8. Panforte di Siena
It is a traditional Italian dessert, also known as a Siena cake. The modern version is typically made with dried fruit, nuts, and a significant amount of spices such as cinnamon, cloves, nutmeg, and cardamom. The ingredients are then mixed with a sugary syrup, usually made of butter, honey, and sugar. The cake is then dusted with powdered sugar. This forms an unusually dense cake with a fascinating flavor combination.
Its origins can be traced to the 13th century in Siena, a city in Tuscany. The dessert was central in the battle of Montaperti when the dessert was regularly prepared for Sienese soldiers. However, the original panforte was made by Nuns, who would dust it with white pepper, which gave it a unique taste.
The recipe was then slightly altered to soften the flavors when the British Queen visited Siena in the 19th century.
9. Monte Bianco or Mont Blanc
A dessert made with sweetened chestnuts topped with lightly whipped cream. It was named after Mont Blanc, which is the highest mountain in the Alps because the dessert resembles a snow-capped mountain. The Alps are situated at the border of France and Italy. So just like everything at the edge, the origins of this dessert are disputed between the two countries.
The Italian version Monte Bianco is made with pureed boiled chestnuts flavored with cocoa, rum, vanilla, sugar, and a dash of salt, decorated with whipped cream. The French version, Mont Blanc, is enriched with a crispy meringue base.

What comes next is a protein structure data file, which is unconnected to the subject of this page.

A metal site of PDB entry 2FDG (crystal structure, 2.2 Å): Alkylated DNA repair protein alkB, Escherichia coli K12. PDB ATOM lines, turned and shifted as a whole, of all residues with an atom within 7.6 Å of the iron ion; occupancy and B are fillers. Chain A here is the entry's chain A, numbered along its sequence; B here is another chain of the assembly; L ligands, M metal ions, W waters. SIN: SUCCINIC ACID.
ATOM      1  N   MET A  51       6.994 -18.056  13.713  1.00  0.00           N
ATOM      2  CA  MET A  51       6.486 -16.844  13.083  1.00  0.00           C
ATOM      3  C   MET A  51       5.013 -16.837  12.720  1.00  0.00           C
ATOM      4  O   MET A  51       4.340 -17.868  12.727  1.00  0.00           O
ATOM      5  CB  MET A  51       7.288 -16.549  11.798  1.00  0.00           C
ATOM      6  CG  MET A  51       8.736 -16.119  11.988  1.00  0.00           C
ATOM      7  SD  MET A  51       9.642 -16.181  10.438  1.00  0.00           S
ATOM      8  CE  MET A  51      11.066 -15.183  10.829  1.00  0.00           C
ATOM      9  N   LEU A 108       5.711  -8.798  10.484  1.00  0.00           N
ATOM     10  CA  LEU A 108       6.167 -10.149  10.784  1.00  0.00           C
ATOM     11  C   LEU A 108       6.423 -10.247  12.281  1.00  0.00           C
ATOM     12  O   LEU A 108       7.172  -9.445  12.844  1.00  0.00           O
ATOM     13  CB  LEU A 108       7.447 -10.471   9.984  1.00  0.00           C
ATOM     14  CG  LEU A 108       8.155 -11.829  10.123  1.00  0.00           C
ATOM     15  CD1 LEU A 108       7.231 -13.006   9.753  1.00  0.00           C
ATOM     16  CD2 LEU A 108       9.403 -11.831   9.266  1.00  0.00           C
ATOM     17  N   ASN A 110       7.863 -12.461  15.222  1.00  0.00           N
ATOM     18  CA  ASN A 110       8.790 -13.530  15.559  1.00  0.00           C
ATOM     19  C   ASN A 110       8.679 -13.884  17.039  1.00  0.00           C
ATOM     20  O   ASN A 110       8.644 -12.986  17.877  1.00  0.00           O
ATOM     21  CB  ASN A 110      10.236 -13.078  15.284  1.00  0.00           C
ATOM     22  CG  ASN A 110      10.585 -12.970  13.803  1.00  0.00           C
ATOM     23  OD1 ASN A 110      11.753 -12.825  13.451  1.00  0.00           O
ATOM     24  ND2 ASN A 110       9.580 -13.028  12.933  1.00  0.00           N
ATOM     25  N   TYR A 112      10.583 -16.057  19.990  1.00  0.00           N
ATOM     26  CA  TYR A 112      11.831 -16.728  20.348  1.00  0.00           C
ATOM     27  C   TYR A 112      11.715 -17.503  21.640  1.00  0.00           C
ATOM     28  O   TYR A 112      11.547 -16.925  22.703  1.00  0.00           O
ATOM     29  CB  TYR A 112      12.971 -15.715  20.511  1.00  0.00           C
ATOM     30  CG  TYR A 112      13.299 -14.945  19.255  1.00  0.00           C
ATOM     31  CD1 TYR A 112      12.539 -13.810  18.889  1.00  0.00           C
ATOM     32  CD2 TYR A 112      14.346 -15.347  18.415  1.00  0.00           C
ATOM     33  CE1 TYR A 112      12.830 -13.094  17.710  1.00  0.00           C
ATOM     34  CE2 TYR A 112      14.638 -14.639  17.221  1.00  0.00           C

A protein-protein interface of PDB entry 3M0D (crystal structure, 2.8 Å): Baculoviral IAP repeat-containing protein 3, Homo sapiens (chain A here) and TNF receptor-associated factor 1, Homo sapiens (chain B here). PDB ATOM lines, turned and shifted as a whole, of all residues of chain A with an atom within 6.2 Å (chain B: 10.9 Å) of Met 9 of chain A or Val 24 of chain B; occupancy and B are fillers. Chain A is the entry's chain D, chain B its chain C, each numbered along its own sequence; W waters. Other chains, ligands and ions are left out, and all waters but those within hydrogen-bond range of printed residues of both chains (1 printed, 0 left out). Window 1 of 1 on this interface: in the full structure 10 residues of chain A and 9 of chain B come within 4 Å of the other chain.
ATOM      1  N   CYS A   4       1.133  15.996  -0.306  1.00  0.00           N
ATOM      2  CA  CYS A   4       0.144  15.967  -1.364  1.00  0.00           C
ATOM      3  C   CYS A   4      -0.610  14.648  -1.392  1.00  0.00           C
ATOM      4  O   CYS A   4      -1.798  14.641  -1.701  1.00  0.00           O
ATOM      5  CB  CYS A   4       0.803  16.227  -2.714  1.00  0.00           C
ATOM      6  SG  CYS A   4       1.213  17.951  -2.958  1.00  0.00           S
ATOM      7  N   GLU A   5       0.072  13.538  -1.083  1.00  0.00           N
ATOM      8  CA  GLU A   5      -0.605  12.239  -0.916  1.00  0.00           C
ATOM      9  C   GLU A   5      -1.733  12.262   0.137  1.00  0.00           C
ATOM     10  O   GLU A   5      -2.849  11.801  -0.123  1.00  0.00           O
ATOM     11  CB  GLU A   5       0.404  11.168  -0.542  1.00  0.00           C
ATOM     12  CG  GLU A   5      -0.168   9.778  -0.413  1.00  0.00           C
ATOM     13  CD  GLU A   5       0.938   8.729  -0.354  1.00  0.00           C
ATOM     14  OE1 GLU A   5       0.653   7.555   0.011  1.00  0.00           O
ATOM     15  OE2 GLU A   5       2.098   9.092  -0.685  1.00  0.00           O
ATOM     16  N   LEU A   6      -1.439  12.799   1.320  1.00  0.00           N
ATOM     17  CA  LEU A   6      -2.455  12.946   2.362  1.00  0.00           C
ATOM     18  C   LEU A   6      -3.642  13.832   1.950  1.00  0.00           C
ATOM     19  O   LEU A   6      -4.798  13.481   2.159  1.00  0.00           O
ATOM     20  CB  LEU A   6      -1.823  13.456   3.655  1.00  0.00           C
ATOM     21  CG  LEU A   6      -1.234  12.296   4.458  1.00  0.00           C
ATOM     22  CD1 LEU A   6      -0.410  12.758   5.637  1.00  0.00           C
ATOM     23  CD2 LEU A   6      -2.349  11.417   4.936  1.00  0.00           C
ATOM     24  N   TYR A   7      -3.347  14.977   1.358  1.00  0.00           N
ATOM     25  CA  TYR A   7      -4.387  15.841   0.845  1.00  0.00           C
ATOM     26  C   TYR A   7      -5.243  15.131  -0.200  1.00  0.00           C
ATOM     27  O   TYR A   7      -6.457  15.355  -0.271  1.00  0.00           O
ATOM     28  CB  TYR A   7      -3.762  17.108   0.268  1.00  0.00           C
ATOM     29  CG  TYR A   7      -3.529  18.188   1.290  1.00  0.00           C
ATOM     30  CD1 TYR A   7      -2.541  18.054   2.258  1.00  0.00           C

The French claim bragging rights for the invention of the Japanese Monburan, which was created by a certain Mr. Sakota when on a trip to Paris, France. He was so impressed by its taste that he went back to Japan and opened a pastry shop in Tokyo, offering the Japanese version made with chestnuts in syrup. Nowadays, Monburan is standard in every Japanese pastry shop and is being provided in numerous colors due to additional strawberries, matcha tea, pumpkins, and sweet potatoes.
10. Baci di dama
These are traditional hazelnut butter cookies with a layer of chocolate-hazelnut spread sandwiched between them. They originated in Tortona, Piedmont, in the 19th century. The identity of these cookies comes from the resemblance they have to two mouths kissing or the mouth of a lady. Traditionally women never used to open their mouths while kissing as it was considered crude and uncivilized. Baci di dama are usually made our holiday cookies and have been severally referred to as the Italian version of Oreos.
Best Dessert in Italy
Even though Italy has so many desserts in various regions, my best dessert has to be my number one on this list, the Tiramisu. It is quite common around the world, and anyone who is on a culinary tour or journey is likely to find it in most cities. Its rich taste and combination of potent ingredients such as coffee and chocolate give it a distinct flavor that is quite memorable. I prefer the alcohol version since it helps me kill two birds with one stone. The feeling after you have had a glass of Tiramisu is one that is uplifting and gives me a sense of accomplishment. I would recommend the Tiramisu to anyone who is looking to experience a classic and self-fulfilling dessert.